Wanikani for non-native English speakers

As a non-native English speaker (Dutch is my mother tongue) I wonder if it is best to memorize the English meaning of kanji and vocabulary, or whether I would do myself a favor by translating and remembering in Dutch. My English ain’t too bad, and I get daily practice at work but still… Any non-native speakers here that had a similar thought? Would be happy to hear some experiences!


I (native German speaker) just do it all in English and by doing that I gladly add some of the more sophisticated English words to my vocab as well :slight_smile:


Whatever sticks imo.


Spanish speaker here… and I’ve been using mostly the english meaning provided, but when faced with some unknown english word I’ll switch it for some more common version, as recalling both the japanese word and a new english word seems unnecessary .

last time was “Boisterous”… changed to clamor or noise seemed like the right thing to do :sweat_smile:

At some point I actually thought about putting in translations as synonyms, but it turned out to be too much of a hassle. As most of the available sources are in English, there would be no end.
And sometimes, even looking up an English word doesn‘t help much, like for discerning…

Je kan je eigen synoniemen toevoegen terwijl je reviews aan het doen bent. Dus in feite kan je via WaniKani ook JP-NL leren. :slight_smile: Maar dan moet je even de tijd nemen om alles in te vullen.

Ik ben tweetalig opgevoed, dus ik doe dat zelf nooit, maar de notities die ik soms toevoeg voor de mnemonics zijn af en toe een mengsel van Engels en Nederlands.

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I normally stick to english except if some mnemonic on my mother tongues appears on my mind that really sticks.

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Hello! Fellow ESL here.

I just do it all in English. But my English is pretty damn advanced by now to the point I’m basically native.

That said, I still find new English word thanks to WaniKani. Like geoduck. Or cleat.


Thanks all, this is very useful. I’m not too concerned with single words but more with (eventually) making up whole/complicated sentences and the speed I’ll be able to do that with from Dutch to English to Japanese :grinning:. Thanks for sharing your experiences!

Hi! Indonesian here. Just my two cents as an addition to what @Omun had said (I used Google Translate to find out what he had said btw). I stick to English, so I’ve never added my language as synonim as an alternative answer so far, but I have many notes in my language(s). If things got hard on me, I even use my language to explain Crabigator’s default explanation and also Vocab’s example(s). I create my own mnemonics (in any language I know) to help me remember some meanings & readings. If I’m really stuck after I search online and I’m still confused, I can always ask on this forum (usually this thread), as far as I know many people here are nice and helpful.


Native Finnish speaker here - I do it mostly in English, but when there are words I haven’t really heard before or feel like I won’t remember in English, I add a synonym in Finnish :slight_smile: Sometimes I may also add a simpler version of the same word in English and add extra explanations / mnemonics in any language I know (Finnish, English, Spanish, French).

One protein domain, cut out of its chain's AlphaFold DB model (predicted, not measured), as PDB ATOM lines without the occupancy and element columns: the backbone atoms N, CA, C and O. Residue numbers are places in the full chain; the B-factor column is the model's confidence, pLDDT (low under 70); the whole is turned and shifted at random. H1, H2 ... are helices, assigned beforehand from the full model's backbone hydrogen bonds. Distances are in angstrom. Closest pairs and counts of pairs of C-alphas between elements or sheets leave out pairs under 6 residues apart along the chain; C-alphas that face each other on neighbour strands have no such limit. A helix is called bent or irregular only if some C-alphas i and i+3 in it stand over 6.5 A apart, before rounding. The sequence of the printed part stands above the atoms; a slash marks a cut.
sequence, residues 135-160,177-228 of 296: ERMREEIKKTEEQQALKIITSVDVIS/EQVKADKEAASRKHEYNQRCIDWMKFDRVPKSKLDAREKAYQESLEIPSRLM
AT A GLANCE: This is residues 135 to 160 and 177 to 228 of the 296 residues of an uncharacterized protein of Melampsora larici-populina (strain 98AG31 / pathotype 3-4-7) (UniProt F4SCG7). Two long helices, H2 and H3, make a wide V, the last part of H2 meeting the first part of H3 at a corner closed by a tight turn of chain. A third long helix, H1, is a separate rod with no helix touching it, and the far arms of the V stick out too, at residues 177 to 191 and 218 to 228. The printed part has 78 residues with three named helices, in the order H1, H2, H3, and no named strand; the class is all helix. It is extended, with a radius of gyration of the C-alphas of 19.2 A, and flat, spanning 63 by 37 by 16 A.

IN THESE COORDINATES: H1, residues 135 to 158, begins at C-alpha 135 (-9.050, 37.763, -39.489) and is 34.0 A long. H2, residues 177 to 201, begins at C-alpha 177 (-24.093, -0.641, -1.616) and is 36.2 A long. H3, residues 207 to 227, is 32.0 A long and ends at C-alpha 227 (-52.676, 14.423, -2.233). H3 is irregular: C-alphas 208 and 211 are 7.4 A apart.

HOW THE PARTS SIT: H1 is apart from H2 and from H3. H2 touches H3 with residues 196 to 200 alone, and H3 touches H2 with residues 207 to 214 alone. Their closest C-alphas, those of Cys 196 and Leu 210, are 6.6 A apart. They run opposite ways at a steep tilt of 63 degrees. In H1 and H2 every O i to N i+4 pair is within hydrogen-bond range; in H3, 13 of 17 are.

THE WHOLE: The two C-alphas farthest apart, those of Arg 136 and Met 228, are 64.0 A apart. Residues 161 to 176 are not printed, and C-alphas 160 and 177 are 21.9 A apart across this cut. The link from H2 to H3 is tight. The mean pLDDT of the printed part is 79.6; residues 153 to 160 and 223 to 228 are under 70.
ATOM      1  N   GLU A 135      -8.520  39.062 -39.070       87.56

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I’m a native German speaker but I’m also one of those people that is more comfortable with English so I’m fine with sticking to that.

Sometimes I still get tripped over. I recently looked up 軒下 which Jisho lists as “under the eaves” and then got out my English-German dictionary for “eaves”…

I actually thought geoduck was a pokemon. Then I looked it up and it turns it’s just as creepy as a pokemon in real life would be.


Yuk… I just checked it out… people eat that?? :scream: I mean… it looks like… Hmmm…


People generally eat almost everything :wink:

Wanikani is an excellent way of learning English words.


Yep, for non-native english speakers Wanikani ends up helping to learn two languages at once.


As a Dutchie myself, I’d say stick with English, you might learn some new vocabulary along the way (win/win imo!)

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i’ll only add synonyms in german, when i feel there is some meaning lost in the ja-en translation where it is (more) preserved in ja-de.


German native here. I never really thought about the german equivalents during my learn sessions. However, what I sometimes find useful is creating my own pronunciation mnemonics if something sounds just like a german word (or similiar at least). For example: north = kita = another word for “Kindergarten” in german. I find it easier to memorize that than the wanikani mnemonic. Other than that you might learn some new english vocabulary which is also nice!

hello! i tend to use the english words to remember what’s going on, sometimes adding my own in english or native (like population i describe myself with biiiig mouth full of people haha). i remember english words first usually.
i think whatever helps is useful, so i don’t think the language matters as long it’s sticking to your mind (try to build own mnemonics if wanikani’s aren’t sticking to your memory)!
ofc this website asks for english translations, so you probably can’t get around that issue. but i think it’s naturally and good to also think about the kanji in your mother language to remember the meaning. i hope you won’t get too discouraged!